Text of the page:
suggestions for improving MonadWriter

Petr P petr.mvd at
Mon Jan 28 18:10:43 CET 2013


2013/1/28 Edward A Kmett <ekmett at>

> I've often wanted to remove the Monoid constraint, so I'm a strong +1 on
> the first one.
> The second one I'm -1 on, given that it can be expressed with the existing
> combinators and due in small part to a more ideological concern:
> Over time I've come to view cramming pass/listen and local into the
> respective MonadWriter and MonadReader classes as a mistake. If we had the
> hierarchy to do over, I'd probably want them split into separate
> subclasses. This would permit more instances involving Cont, logging to
> disk, etc.

I strongly support your idea. Currently, MonadWriter and MonadReader just
reflect ReaderT and WriterT so that we can make monad stacks. But they
don't reflect the ideas - a monad we write to or read from, without any
additional constraints. I'd really love to have them split up: A more
general class that has just 'tell' and 'writer', and another that also has
'listen' and 'pass' (perhaps also 'contained').
I tried to discuss it in haskell-cafe once <
haskell-cafe at>, but without any feedback on the
idea, so I thought everybody is happy with the current state.

In this case, it seems that nothing important would break by this change,
because IMHO there are very very little custom instances of
MonadWriter/Reader. I'm also a big fan of this proposal: http://hackage.
If it were implemented and standardized, we could refactor type classes
without breaking existing code (or breaking it just very little).
[In particular, it'd be possible to make Monad a subclass of Applicative,
something I've always regretted we don't have.]

Other than that, I'm not sure how adding "contained" goes against this
idea. If we split MonadWriter into two type classes, "contained" would
simply go into the one with "listen" and "pass".

Best regards,

> Also, the former can be done purely within the mtl, while the latter drags
> transformers into it.

> -Edward
> On Jan 27, 2013, at 3:30 PM, Petr P <petr.mvd at> wrote:
>   Dear maintainers,
> I have two suggestions for MonadWriter:
> (1) Remove the "Monoid w" constraint from the definition.
> The constraints prevent creating new instances of the class that have
> only an implied monoid. For example, I needed to create a simple writer
> which always stores the last written element. I had to wrap it into Last,
> which was a nuisance for users of my library. Without the constraint, my
> instance would be quite simpler and still satisfying all the laws. There
> are many other similar use cases, like counting the number of written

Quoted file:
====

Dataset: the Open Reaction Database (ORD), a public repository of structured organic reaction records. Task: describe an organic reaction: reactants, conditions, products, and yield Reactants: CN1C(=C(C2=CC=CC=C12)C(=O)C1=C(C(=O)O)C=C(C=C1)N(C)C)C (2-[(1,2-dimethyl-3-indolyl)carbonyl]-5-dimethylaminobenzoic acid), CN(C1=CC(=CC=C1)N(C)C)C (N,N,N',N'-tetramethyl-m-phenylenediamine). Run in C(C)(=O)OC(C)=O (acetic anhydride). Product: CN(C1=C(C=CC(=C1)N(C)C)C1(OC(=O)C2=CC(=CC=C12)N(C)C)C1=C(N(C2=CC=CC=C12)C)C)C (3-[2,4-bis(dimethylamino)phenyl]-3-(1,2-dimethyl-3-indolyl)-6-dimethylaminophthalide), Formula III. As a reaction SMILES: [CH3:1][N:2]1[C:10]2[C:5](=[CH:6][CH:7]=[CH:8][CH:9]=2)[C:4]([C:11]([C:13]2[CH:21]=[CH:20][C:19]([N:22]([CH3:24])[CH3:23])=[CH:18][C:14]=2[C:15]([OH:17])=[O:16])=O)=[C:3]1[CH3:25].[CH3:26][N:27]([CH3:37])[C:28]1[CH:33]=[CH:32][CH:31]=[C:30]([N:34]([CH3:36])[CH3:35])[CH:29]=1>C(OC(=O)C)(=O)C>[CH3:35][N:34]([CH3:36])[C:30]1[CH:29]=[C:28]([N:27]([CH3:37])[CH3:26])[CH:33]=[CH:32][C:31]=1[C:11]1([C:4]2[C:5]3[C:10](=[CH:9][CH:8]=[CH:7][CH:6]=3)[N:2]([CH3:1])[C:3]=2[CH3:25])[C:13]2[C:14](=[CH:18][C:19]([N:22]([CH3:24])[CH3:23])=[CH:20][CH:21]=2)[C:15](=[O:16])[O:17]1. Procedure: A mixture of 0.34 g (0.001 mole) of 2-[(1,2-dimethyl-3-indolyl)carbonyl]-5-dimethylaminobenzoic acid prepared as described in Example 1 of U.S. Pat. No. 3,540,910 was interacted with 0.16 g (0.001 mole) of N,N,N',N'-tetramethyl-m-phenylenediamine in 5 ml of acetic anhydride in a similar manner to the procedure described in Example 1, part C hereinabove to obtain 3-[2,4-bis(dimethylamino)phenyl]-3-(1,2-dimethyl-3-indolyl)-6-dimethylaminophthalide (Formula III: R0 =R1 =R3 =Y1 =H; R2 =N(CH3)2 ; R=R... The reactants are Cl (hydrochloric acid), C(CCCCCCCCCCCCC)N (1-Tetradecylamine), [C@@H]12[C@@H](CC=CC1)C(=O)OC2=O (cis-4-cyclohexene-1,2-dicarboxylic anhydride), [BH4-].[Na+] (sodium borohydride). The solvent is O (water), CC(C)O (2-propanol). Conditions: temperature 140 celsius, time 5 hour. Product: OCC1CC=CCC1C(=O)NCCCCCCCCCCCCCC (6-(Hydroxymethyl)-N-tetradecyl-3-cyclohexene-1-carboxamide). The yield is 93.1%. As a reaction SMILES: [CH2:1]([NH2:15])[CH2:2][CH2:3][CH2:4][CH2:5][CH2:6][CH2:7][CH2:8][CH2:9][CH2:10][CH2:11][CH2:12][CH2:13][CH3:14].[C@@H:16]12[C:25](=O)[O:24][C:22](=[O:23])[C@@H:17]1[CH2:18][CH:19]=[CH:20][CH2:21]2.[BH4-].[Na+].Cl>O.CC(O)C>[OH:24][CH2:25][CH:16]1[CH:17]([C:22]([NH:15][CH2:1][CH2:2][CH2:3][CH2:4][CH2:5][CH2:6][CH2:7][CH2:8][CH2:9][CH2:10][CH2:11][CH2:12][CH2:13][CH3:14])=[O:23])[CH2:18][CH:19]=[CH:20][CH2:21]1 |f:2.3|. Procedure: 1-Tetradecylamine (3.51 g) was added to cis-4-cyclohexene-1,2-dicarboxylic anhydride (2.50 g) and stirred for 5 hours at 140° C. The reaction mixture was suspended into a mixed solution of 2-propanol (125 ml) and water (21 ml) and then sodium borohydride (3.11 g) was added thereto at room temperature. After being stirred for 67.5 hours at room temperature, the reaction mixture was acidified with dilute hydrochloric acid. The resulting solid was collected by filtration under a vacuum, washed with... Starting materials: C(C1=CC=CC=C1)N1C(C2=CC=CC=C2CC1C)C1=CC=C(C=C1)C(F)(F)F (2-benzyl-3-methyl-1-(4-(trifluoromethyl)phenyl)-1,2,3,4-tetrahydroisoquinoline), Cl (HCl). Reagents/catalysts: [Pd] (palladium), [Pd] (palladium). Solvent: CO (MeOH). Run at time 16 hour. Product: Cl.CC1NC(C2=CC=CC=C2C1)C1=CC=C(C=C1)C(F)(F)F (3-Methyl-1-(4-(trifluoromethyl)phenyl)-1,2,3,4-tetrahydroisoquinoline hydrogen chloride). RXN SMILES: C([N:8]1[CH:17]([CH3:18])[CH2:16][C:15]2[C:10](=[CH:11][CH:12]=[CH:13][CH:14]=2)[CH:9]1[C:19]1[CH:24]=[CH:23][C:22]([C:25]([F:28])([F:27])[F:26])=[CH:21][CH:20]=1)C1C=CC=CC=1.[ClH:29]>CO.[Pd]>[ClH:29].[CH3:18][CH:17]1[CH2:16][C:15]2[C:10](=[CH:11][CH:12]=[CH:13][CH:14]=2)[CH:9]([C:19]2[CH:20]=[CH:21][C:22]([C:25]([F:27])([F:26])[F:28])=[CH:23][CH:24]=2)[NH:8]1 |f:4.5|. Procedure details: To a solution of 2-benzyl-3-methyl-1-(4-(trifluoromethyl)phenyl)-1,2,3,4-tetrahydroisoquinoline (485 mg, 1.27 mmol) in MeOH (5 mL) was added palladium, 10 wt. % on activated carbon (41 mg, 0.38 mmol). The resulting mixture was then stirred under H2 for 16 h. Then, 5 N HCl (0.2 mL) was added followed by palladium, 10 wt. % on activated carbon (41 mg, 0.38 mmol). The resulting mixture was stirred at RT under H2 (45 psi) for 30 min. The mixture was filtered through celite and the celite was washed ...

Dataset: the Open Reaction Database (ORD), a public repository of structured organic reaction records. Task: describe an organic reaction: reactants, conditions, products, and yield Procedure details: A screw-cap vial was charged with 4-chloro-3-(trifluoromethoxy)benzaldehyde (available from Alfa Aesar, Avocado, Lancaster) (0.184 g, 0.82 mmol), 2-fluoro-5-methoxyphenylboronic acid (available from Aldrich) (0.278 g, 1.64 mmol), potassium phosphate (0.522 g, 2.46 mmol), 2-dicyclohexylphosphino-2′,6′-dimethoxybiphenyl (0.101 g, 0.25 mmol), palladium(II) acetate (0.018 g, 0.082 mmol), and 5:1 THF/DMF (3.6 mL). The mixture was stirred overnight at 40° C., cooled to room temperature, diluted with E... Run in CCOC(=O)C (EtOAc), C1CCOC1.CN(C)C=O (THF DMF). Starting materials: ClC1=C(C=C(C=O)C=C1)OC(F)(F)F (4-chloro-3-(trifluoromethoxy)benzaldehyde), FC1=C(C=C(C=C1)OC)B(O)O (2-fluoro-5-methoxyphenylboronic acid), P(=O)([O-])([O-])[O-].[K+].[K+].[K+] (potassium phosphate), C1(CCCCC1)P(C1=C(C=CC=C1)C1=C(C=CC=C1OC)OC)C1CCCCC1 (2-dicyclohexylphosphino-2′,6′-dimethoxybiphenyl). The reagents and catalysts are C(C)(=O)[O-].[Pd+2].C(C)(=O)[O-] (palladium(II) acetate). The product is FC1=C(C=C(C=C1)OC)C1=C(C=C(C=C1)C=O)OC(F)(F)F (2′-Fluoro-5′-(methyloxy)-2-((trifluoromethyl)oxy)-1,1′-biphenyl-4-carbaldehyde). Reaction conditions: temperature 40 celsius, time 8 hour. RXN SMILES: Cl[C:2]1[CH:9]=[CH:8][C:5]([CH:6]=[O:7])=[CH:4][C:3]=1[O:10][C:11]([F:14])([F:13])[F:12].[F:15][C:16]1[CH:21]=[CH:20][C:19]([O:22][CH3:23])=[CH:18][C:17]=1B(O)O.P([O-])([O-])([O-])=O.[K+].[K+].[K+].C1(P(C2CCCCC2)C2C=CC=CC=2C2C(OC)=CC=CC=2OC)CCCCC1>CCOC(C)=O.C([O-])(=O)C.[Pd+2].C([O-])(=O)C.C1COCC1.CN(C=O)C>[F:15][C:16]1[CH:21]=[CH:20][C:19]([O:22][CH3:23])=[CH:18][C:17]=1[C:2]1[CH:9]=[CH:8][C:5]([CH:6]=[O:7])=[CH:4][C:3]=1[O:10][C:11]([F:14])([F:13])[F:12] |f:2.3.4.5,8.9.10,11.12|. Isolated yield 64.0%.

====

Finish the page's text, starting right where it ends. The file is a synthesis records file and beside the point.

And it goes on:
> values (and disregarding their actual content) etc.
> The constraint is meant to ensure that instances of that class obey the
> monad laws. But it's not the responsibility of a type class that its
> instances satisfy the laws. They could violate them even without this
> constraints. Instead, this constraint should be specified (and it is) in
> the definition of their instances.
> It has been discussed in haskell-cafe <
> haskell-cafe/2012-December/thread.html#105088> with arguments for and
> against.
> (2) Add
>   -- | @contained m@ executes the action @m@ in a contained environment
> and
>   -- returns its value and its output. The current output is not
> modified.
>   contained :: m a -> m (a, w)
> to MonadWriter.
> This generalizes "pass" and "listen"  and has it's a sort of inverse to
> "writer" with these simple laws:
>   writer <=< contained   = id
>   contained . writer     = return
> It seems as a understandable set of laws that its instances should obey.
> It also expresses the same concept as "runWriterT" does, but inside the
> type class. In particular, for "WriterT" we have
>   contained :: (Monoid w, Monad m) => WriterT w m a -> WriterT w m (a, w)
>   contained = lift . runWriterT
> Current instances won't be affected as "contained" can be expressed using
> "pass" and "listen" (and vice versa).
> Full details available at
> [There "contained" is expressed without the "Monoid w" constraint as
> suggested in (1). If we keep the constraint, "contained" can be expressed
> more simply as
>   containde k = pass (listen k >>= \x -> return (x, const mempty)).
> Also, "contained" isn't probably a good name, I just couldn't think of
> anything better.]
>    Best regards,
>    Petr Pudlak
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